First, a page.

HL Deb 28 May 1941 vol 119 cc297-311

LORD BIRDWOOD rose to ask His Majesty's Government whether they have any information with regard to recent operations in the East African campaigns; and to move for Papers. The noble Lord said: My Lords, it is with very great hesitation that I have put down the question which appears in my name because I am so fully aware, as all your Lordships must be, of the very heavy burden of work which is placed on the shoulders of the Secretary of State for War and everybody in the War Office, but, having spent by far the greater part of my life in very close association with officers and men of the Indian Army, most of our Dominions, and a great many of our Colonies, I have had an uncomfortable feeling that, quite unwittingly, full justice has not been done to, or credit given for, the magnificent work accomplished by those troops throughout the fighting in East Africa and Abyssinia. I need hardly say that I do not for one moment imply that news of their deeds has been kept back willingly, but it so happened that during these operations others were of even greater import, and certainly of a far more serious nature. I refer, of course, to operations in Greece, where our troops sustained a very serious set-back, and in Libya and on the north coast of Africa, where our troops had to be withdrawn right away from Benghazi to Tobruk and Mersa Matruh.

I know that there have been people who have been inclined to be pessimistic, who have felt that everything was not right. Indeed, they have been more than pessimistic; they have been really terrified that something terrible was going to happen owing to these withdrawals. I think they did not fully take into account the fact that, simultaneously with these withdrawals, we were able to carry out those very fine operations in Abyssinia which resulted in the destruction of the Italian force there. I think also that we may feel that General Wavell has made a very fine strategic clearance of his rear in Abyssinia at a time when our troops were fighting both in Greece and Libya. There is no doubt that if the Duke of Aosta's Army had remained intact and able to take the offensive, Germany would have had the freedom she wanted not only in order to take Egypt but possibly to take Syria and encompass the territory of Turkey.

I wish that I had the necessary detailed knowledge of the fighting that has been going on in Abyssinia to enable me to pay anything like a just tribute to the very fine work performed by General Wavell and his staff which resulted in such signal success. General Wavell, General Cunningham and General Platt have had to work out most meticulously and carefully a whole series of very difficult operations and they have done it with great success. They have had to arrange for columns starting at very great distances apart and their plans in every case were excellently carried out, while the troops employed have shown bravery, determination and endurance. These troops represent a very great part of our wide-flung Empire. The majority of them, I think, come from South Africa and India, but I think I am right also in saying that practically every one of our Dominions and our African Colonies has been represented. I received only yesterday a letter from an officer serving with the Sudanese troops and I was rather amused by reading in it that on one occasion in talking to a Sudanese sergeant he said: "What a terrible war this is." The sergeant replied: "Yes, effendi, it is a terrible war, but of course it is better than no war at all." I do not know that we should all subscribe to that.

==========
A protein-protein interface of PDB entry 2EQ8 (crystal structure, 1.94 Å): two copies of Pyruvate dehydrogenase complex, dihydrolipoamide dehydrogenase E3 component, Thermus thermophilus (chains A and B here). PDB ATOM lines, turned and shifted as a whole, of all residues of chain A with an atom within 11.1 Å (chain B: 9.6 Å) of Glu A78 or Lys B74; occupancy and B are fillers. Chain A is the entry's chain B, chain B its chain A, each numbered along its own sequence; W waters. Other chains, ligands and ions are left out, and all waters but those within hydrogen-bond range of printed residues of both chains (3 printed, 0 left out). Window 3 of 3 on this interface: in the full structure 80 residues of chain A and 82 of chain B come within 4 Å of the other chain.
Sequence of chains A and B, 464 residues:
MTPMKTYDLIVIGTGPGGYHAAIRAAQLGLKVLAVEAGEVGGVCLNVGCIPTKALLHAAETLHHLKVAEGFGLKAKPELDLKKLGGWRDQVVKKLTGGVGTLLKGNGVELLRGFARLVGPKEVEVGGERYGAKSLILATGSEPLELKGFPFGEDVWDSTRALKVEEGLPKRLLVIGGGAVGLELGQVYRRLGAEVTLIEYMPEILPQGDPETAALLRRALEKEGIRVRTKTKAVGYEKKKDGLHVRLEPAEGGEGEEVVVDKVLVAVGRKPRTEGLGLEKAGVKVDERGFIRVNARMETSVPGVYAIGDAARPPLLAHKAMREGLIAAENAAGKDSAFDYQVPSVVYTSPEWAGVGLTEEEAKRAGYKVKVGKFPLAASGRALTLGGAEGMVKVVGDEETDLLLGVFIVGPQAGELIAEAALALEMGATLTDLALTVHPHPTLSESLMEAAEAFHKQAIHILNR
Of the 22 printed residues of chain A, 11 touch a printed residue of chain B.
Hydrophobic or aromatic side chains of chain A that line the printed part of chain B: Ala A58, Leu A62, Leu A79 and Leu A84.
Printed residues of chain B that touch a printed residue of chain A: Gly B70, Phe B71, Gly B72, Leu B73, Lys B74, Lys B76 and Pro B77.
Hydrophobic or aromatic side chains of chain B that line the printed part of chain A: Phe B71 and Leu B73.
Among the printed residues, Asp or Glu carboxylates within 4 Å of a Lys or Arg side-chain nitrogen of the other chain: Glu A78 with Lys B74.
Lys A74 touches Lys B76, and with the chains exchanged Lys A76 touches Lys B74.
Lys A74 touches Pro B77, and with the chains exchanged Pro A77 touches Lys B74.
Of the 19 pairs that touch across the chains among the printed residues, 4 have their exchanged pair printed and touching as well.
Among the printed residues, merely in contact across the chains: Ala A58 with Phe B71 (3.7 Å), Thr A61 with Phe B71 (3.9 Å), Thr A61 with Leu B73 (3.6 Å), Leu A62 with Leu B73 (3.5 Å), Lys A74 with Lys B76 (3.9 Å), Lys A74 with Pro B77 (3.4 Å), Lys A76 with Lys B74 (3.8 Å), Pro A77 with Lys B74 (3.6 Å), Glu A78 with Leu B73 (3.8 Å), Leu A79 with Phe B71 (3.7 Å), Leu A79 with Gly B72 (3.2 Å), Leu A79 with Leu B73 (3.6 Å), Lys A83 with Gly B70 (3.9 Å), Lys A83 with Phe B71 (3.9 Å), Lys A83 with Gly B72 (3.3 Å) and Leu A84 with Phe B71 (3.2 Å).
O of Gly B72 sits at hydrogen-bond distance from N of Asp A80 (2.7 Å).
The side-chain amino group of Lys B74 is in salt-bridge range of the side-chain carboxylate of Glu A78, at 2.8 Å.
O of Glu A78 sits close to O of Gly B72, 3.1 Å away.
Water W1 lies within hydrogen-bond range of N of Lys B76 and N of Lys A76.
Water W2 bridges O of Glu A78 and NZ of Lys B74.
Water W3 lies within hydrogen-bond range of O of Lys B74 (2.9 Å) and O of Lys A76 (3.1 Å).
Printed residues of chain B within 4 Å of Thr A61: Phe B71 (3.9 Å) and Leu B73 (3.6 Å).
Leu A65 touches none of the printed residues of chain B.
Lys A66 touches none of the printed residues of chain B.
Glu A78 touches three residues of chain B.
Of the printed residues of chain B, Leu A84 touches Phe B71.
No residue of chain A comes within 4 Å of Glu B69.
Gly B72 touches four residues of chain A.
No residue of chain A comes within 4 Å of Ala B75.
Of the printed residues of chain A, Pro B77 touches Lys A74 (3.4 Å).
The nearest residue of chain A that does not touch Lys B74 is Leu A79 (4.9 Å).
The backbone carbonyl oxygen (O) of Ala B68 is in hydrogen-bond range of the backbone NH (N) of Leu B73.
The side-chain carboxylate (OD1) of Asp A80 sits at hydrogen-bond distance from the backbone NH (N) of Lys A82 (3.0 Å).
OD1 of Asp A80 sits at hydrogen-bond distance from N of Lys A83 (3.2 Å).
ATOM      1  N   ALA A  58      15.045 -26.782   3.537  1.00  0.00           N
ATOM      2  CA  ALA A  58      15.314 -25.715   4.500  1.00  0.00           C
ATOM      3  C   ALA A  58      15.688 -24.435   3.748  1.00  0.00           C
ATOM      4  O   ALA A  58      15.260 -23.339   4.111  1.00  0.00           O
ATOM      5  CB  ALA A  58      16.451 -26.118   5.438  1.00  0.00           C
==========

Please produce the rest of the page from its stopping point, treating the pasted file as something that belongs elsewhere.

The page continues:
As regards the Indian Army, I am glad to think that many of those out there are men I know intimately for we have serving in that part of the world troops from the Punjab and from the hills bordering on the United Provinces. We have the Pathans, the Dogras, the Jats and others, all of whom, I believe, have done well. But in praising the work of the Indian troops I hope that none of us will forget that an Indian Division is not composed entirely of Indian troops. With the Indian troops we have men from the Midlands, from the south of England and from Yorkshire, we have Highlanders also, and, of course, the artillery has been provided by the British Army. It is well I think, that we should realise what the troops from our widespread Empire have been able to do. We may take it for granted that Hitler gave orders to his unfortunate subordinate, the Duke of Aosta, that he was to contain our troops as well as he possibly could in Abyssinia, not only so that we should be compelled to keep troops there but in order to make us use up a large amount of supplies.